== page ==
Archbishop Aelfsige Dies in the Alps

In the year 959, Aelfsige, the newly installed Archbishop of Canterbury, was summoned to Rome to receive the pallium from Pope John XII. The pallium—the woolen vestment bestowed by the pope upon a metropolitan bishop—was both a sign of an archbishop’s metropolitan authority, as well as Rome’s recognition of the bishop’s worthiness to the see. It was a liturgical vestment that symbolized the bond between the pope and the metropolitans of the Church.

Since at least the 10th century, with few exceptions the popes had required English bishops of Canterbury to make a special journey to Rome upon their installation to receive the pallium personally from the hands of the pope. So Aelfsige’s journey to Rome in 959 was nothing out of the ordinary. The visit did, however, afford the pope an occasion to inquire into the life and education of these metropolitans, ensuring that they were suitable for their calling. In the case of Aelfsige, there was considerable gossip about the validity of his election. Aelfsige had previously been Bishop of Winchester before being translated to the See of Canterbury. Such a translation was highly irregular, given the Church’s ancient tradition that bishops could not be transferred between sees. Furthermore, England was rife with rumor that Aelfsige had obtained his election by simony. His journey to Rome would have given John XII opportunity to conduct his own investigation into the irregularities of Aelfsige’s elevation.

Unfortunately for Aelfsige, he never made it to Rome. Writing a generation later, a priestly chronicler in the Life of St. Dunstan explained how Aelfsige froze to death in the Alps when en route:

When he strove, according to the custom of the supreme pontiffs, to hasten to the Romulan city for the princely festoon of the pallium, a very great hardship opposed him in the Alpine mountains because of snow. It had immobilized him with such great numbness of cold that he expired, dying under these circumstances. (1)

This event must have made a considerable impression on contemporaries, as it was mentioned in three different hagiographies of the period. Aelfsige’s death certainly highlights the danger of medieval travel, but more so, exemplifies why the English episcopate complained so vehemently about the obligation laid on them by the papacy to journey to Rome in person for palliation.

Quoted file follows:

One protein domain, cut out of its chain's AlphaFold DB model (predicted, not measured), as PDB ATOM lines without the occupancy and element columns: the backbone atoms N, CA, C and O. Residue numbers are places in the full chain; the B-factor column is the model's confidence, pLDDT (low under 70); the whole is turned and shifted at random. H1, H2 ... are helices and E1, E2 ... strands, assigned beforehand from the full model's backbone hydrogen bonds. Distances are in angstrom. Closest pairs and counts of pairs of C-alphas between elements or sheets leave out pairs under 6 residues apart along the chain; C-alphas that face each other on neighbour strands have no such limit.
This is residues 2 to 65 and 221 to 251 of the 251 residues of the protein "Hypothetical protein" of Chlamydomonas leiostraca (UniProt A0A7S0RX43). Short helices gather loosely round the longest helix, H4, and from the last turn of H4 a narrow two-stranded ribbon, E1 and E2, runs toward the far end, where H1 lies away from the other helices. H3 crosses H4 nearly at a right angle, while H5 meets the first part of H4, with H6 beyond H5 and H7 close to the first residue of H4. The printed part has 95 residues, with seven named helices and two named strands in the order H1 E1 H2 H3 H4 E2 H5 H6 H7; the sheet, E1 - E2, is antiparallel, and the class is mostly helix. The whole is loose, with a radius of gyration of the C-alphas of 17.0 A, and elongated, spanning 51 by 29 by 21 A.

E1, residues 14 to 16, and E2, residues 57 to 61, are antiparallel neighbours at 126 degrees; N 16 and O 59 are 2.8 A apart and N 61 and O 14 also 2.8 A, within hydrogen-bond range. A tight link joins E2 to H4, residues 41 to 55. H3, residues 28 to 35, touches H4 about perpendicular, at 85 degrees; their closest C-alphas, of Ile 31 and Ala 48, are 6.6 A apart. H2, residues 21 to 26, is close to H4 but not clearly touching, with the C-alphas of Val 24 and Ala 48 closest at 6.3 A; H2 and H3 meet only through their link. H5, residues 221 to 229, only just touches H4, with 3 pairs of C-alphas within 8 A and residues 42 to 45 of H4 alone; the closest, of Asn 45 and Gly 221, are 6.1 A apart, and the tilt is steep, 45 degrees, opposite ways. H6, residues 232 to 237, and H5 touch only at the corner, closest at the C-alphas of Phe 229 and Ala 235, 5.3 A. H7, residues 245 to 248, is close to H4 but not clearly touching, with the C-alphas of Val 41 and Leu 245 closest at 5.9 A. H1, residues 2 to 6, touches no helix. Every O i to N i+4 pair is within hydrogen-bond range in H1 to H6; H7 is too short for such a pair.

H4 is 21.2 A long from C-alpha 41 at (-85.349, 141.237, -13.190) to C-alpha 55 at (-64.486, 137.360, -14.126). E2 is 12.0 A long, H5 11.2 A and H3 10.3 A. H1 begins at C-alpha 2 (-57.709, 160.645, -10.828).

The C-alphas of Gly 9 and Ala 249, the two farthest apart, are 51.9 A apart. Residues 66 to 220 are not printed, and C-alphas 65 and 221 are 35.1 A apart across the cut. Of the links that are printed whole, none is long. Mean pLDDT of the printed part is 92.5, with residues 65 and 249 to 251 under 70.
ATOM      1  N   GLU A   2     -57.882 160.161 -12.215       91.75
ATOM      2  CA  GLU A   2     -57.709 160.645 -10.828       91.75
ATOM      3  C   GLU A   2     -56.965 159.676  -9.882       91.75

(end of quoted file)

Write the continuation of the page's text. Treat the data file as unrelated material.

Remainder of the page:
Aelfsige and companion wandering in the frozen Alps en route to Rome

For medieval chroniclers, Aelfsige’s death settled the question of his worthiness to assume the see of Canterbury. In a time where trial by ordeal was still considered a legitimate manner of determining guilt, the tragedy of Aelfsige’s death offered confirmation that the accusations against his character were true. The three hagiographies that mention the death of Aelfsige all remark on his alleged simoniacal acquisition of the see; two authors depict his freezing to death as an act of divine vengeance for his faults. (2)

By contrast, when St. Dunstan made the trip successfully the following year, his safe arrival was considered a sign of divine favor:

Soon after he had received the episcopate, [Dunstan] made the long march to the Roman city, which is customary for high priests, by a successful route. And the Lord was the companion of his journey and did not abandon the one who held on to Him with pure faith…Finally, with the Lord leading, he reached the desired church of the Roman see, where he gloriously received the princely pallium with the privilege of the prelacy, together with the apostolic blessing. (3)

Since Dunstan’s journey followed only a year after Aelfsige’s demise, we may presume the hagiographer’s comment “the Lord was the companion of his on the journey and did not abandon the one who held on to Him” is meant to contrast the worthiness of Dunstan, who was not abandoned, with the unworthiness of Aelfsige, who was abandoned.

Of course, nobody but God alone knows the guilt of Aelfsige. May he, and all who likewise perished alone and cried out to God in their desperation, rest in peace.

(1) Quoted in Steven A. Schoenig, SJ, Bonds of Wool: The Pallium and Papal Power in the Middle Ages (Catholic University of America: Washington D.C., 2016), 243
(2) Ibid., 287
(3) Ibid., 244

Phillip Campbell, “Archbishop Aelfsige Dies in the Alps,” Unam Sanctam Catholicam, July 3, 2022. Available online at: